Personal and medical data on 168,500 Los Angeles County healthcare patients was stolen February 5 from a private firm handling billing and collections, which 20 days later began sending out notices to those affected.
Sutherland Healthcare Solutions said burglars broke into its Torrance office and stole eight computers and two monitors with data from the county Department of Public Health and the Department of Health Services. The company reported the theft to the county five days after the break-in and started notifying patients, it said, after verifying who was affected and what was lost.
The data included first and last names, Social Security numbers, birth dates, billing information and medical diagnoses. L.A. County Assistant Auditor-Controller Robert Campbell told the Los Angeles Times, “I'm not aware of another breach of this significance ever having occurred.”
Police said they don’t know if the thieves were after the data or even knew what they had. They presumably know now if they pay attention to news reports.
There have been no reports that the data has been used for identity theft.
The letter (pdf) sent by Sutherland to patients assures them that the company takes “patient privacy very seriously,” but doesn’t mention whether it cared enough to encrypt the data. The California Attorney General’s office likes encryption and noted in a report last year (pdf) that more than half the 2.5 million victims of data breaches it surveyed in the state in 2012 would have benefited from its presence.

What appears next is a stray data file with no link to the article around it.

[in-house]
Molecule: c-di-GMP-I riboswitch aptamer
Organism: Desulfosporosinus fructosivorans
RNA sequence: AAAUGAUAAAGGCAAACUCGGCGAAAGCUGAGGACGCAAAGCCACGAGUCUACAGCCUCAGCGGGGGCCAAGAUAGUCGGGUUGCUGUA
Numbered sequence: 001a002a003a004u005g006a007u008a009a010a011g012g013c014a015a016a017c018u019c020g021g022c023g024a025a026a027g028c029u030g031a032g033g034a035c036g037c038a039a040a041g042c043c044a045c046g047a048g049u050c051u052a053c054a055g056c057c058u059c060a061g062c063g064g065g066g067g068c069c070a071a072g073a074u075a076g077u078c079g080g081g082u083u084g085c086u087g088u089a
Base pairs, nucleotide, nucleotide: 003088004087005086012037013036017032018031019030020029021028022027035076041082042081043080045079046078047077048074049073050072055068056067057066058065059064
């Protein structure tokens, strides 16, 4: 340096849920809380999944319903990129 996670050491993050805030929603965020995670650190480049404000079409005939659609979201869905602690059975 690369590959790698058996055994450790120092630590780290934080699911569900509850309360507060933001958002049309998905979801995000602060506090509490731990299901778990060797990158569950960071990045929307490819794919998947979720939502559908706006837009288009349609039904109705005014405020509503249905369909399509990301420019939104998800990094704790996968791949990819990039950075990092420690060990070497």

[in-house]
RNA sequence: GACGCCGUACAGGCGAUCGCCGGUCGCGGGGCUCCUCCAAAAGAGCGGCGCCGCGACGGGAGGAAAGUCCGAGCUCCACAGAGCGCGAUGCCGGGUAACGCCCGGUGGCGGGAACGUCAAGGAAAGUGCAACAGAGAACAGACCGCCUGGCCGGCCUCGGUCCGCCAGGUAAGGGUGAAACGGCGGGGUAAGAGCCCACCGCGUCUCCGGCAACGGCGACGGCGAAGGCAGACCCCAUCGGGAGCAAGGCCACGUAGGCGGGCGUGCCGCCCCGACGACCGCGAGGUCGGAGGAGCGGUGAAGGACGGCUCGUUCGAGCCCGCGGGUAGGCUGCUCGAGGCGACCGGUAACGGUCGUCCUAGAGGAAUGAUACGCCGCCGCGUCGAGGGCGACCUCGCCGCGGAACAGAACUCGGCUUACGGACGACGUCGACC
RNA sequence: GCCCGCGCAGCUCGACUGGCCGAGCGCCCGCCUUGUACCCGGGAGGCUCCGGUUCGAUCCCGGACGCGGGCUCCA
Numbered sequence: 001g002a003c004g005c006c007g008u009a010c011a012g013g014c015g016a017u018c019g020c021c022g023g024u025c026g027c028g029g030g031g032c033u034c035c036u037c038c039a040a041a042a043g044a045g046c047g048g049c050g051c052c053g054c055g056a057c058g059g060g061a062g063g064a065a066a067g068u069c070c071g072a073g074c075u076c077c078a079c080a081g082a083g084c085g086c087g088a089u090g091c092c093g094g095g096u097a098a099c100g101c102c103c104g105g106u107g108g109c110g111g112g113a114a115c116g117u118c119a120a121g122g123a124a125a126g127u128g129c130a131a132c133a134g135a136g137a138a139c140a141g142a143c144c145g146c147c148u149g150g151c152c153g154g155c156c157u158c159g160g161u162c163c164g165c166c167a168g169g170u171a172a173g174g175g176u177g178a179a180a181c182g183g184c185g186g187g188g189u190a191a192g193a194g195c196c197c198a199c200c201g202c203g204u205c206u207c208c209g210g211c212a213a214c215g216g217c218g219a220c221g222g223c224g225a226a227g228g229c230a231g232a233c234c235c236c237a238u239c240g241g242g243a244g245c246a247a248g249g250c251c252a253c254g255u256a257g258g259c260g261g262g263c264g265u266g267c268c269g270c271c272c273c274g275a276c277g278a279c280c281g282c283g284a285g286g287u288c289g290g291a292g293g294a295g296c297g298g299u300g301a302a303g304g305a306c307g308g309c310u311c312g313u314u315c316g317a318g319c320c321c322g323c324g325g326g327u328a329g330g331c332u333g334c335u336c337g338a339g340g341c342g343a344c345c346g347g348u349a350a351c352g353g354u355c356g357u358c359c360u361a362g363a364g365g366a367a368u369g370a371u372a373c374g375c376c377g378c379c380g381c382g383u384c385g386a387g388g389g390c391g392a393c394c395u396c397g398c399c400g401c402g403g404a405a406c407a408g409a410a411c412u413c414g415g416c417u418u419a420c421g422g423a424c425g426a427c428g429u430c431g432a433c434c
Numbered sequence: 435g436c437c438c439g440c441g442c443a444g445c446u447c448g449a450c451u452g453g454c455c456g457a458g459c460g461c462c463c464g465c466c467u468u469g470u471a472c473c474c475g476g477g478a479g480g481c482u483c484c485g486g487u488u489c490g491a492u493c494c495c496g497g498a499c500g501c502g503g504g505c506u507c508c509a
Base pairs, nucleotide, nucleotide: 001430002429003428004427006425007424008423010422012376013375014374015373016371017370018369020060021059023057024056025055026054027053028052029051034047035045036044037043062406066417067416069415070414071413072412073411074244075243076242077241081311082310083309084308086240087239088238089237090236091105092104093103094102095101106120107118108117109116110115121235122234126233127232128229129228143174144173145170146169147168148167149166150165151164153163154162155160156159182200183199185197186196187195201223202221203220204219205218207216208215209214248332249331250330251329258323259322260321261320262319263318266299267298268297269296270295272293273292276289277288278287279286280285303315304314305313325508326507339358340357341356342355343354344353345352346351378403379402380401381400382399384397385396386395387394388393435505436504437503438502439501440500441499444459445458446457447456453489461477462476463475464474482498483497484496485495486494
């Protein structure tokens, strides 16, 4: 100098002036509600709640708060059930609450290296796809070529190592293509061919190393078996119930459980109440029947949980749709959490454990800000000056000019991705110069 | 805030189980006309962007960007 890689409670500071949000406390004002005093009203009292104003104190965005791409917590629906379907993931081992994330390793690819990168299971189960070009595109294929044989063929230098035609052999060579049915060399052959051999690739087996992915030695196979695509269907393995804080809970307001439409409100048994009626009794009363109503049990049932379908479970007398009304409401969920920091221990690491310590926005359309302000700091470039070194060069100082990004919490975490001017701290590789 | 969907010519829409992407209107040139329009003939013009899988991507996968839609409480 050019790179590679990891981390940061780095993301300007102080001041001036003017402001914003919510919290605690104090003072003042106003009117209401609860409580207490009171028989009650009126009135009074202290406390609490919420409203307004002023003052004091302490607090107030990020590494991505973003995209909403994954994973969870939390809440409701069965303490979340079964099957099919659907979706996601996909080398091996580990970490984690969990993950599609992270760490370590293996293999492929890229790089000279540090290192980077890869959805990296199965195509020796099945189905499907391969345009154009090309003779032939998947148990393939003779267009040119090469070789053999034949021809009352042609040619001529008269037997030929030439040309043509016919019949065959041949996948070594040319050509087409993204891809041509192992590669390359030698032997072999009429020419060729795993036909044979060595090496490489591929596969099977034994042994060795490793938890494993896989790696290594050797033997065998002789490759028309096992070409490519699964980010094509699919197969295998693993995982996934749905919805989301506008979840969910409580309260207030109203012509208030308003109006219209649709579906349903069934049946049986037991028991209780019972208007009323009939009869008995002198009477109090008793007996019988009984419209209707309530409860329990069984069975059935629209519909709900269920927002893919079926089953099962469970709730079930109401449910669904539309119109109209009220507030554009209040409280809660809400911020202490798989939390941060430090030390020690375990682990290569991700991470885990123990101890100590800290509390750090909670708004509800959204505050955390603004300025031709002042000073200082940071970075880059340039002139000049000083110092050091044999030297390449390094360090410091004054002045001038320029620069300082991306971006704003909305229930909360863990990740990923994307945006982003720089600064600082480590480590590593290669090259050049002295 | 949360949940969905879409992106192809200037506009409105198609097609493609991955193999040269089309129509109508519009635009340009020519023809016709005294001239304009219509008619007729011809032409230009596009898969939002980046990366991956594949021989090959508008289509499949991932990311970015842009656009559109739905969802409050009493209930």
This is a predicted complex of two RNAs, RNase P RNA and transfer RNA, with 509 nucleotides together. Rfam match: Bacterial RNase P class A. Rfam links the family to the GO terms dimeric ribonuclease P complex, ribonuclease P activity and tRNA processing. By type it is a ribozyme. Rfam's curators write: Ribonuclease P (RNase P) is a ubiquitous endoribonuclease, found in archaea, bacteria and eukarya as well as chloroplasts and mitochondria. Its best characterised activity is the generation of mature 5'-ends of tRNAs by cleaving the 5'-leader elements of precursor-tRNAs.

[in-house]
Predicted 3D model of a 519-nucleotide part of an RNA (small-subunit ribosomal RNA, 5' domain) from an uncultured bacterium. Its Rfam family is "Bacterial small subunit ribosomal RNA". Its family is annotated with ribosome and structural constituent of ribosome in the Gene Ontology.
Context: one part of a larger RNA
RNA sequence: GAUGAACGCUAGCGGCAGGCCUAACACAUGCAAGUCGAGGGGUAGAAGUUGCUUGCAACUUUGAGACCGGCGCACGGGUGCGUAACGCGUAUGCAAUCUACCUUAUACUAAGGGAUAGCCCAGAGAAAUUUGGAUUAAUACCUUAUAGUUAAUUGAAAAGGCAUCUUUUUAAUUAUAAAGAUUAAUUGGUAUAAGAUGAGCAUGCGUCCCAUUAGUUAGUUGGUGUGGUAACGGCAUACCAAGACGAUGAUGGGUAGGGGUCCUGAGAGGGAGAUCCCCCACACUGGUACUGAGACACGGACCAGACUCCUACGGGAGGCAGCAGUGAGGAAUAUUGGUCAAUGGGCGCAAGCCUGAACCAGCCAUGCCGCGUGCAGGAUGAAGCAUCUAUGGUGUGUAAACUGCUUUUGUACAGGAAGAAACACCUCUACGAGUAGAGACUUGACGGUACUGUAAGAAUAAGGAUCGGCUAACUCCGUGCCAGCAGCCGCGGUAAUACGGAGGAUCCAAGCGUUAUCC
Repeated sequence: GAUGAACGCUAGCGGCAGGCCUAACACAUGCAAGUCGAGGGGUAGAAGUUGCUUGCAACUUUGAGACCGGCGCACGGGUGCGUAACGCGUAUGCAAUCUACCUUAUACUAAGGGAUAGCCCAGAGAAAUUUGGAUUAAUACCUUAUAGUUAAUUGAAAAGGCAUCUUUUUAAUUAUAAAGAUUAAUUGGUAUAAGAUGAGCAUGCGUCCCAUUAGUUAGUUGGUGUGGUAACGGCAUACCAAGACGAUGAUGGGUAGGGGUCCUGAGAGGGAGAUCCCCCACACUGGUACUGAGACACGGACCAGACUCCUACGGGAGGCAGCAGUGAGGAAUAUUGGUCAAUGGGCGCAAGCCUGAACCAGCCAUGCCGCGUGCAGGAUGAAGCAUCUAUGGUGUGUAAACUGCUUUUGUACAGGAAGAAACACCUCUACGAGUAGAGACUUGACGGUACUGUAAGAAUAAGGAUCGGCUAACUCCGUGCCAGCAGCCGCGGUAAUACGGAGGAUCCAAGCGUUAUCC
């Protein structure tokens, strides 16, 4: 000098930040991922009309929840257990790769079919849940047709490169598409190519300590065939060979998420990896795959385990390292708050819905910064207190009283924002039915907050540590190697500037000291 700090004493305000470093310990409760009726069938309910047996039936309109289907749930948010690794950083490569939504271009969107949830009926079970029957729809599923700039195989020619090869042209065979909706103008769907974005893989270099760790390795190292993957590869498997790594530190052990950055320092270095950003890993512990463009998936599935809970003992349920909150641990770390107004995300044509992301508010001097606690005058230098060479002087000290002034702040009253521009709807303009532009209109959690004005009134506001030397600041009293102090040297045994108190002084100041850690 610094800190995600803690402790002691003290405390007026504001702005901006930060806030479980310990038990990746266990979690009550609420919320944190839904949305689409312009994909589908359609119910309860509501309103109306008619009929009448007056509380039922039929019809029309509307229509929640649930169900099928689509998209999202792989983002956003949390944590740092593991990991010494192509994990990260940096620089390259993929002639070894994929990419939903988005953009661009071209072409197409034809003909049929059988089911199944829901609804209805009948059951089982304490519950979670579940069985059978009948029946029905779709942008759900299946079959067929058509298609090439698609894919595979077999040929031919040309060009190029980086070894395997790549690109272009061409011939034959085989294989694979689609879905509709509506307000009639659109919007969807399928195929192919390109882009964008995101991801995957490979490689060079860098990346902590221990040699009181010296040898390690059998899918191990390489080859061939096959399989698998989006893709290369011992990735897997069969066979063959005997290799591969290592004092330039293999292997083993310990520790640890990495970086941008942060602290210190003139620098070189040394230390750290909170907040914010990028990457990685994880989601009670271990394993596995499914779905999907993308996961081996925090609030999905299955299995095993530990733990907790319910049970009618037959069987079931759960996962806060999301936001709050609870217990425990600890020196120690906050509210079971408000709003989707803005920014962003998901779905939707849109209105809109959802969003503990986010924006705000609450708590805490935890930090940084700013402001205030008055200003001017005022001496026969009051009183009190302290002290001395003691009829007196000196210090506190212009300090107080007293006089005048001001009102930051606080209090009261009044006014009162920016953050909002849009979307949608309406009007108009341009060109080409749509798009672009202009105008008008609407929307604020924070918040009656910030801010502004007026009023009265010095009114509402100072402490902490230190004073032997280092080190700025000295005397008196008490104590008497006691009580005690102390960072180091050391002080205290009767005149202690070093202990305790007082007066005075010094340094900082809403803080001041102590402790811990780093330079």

About 15% of the 131 incidents noted by the AG were in health care. The study did not seek out breaches with fewer than 500 individuals.
The company took the usual steps after the breach was announced and the countdown to lawsuits began: it set up a not-so-hot hotline, began reviewing its security protocols, and offered customers free credit monitoring and advice on how to prevent identity theft.
Last month, a class-action lawsuit was filed against Cottage Health System of Goleta after the confidential medical records of 32,500 patients were exposed to the Internet and were just a Google search away for months.